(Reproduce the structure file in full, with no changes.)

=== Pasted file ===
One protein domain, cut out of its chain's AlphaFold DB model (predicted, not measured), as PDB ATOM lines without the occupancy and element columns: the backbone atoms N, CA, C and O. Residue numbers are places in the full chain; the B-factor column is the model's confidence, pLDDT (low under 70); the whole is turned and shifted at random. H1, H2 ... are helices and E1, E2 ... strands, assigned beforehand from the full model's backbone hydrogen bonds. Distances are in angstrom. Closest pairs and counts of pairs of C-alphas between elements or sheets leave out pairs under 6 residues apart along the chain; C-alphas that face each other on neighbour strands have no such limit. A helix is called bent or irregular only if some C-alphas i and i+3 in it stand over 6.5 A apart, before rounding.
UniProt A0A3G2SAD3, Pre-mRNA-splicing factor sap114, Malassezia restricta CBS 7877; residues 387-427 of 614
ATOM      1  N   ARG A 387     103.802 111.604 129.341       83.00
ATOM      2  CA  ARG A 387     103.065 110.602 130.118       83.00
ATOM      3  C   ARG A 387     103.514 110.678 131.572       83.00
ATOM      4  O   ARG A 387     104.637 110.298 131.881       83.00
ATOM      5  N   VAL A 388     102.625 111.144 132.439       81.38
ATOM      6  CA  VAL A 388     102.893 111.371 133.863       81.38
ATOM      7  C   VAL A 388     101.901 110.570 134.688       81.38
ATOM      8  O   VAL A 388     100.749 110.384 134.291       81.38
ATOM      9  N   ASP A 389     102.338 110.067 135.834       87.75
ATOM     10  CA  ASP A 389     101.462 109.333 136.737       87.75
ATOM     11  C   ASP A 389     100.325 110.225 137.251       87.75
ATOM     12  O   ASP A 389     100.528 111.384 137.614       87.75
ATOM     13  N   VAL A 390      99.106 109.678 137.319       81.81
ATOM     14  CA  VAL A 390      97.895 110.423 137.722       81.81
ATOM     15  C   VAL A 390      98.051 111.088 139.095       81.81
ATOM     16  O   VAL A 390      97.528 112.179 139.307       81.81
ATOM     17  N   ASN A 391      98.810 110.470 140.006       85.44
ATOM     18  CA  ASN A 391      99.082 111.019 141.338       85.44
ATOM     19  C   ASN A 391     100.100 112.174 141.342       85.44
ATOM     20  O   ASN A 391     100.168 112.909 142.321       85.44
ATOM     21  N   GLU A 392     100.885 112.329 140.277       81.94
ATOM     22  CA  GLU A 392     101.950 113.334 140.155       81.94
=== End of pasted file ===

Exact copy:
One protein domain, cut out of its chain's AlphaFold DB model (predicted, not measured), as PDB ATOM lines without the occupancy and element columns: the backbone atoms N, CA, C and O. Residue numbers are places in the full chain; the B-factor column is the model's confidence, pLDDT (low under 70); the whole is turned and shifted at random. H1, H2 ... are helices and E1, E2 ... strands, assigned beforehand from the full model's backbone hydrogen bonds. Distances are in angstrom. Closest pairs and counts of pairs of C-alphas between elements or sheets leave out pairs under 6 residues apart along the chain; C-alphas that face each other on neighbour strands have no such limit. A helix is called bent or irregular only if some C-alphas i and i+3 in it stand over 6.5 A apart, before rounding.
UniProt A0A3G2SAD3, Pre-mRNA-splicing factor sap114, Malassezia restricta CBS 7877; residues 387-427 of 614
ATOM      1  N   ARG A 387     103.802 111.604 129.341       83.00
ATOM      2  CA  ARG A 387     103.065 110.602 130.118       83.00
ATOM      3  C   ARG A 387     103.514 110.678 131.572       83.00
ATOM      4  O   ARG A 387     104.637 110.298 131.881       83.00
ATOM      5  N   VAL A 388     102.625 111.144 132.439       81.38
ATOM      6  CA  VAL A 388     102.893 111.371 133.863       81.38
ATOM      7  C   VAL A 388     101.901 110.570 134.688       81.38
ATOM      8  O   VAL A 388     100.749 110.384 134.291       81.38
ATOM      9  N   ASP A 389     102.338 110.067 135.834       87.75
ATOM     10  CA  ASP A 389     101.462 109.333 136.737       87.75
ATOM     11  C   ASP A 389     100.325 110.225 137.251       87.75
ATOM     12  O   ASP A 389     100.528 111.384 137.614       87.75
ATOM     13  N   VAL A 390      99.106 109.678 137.319       81.81
ATOM     14  CA  VAL A 390      97.895 110.423 137.722       81.81
ATOM     15  C   VAL A 390      98.051 111.088 139.095       81.81
ATOM     16  O   VAL A 390      97.528 112.179 139.307       81.81
ATOM     17  N   ASN A 391      98.810 110.470 140.006       85.44
ATOM     18  CA  ASN A 391      99.082 111.019 141.338       85.44
ATOM     19  C   ASN A 391     100.100 112.174 141.342       85.44
ATOM     20  O   ASN A 391     100.168 112.909 142.321       85.44
ATOM     21  N   GLU A 392     100.885 112.329 140.277       81.94
ATOM     22  CA  GLU A 392     101.950 113.334 140.155       81.94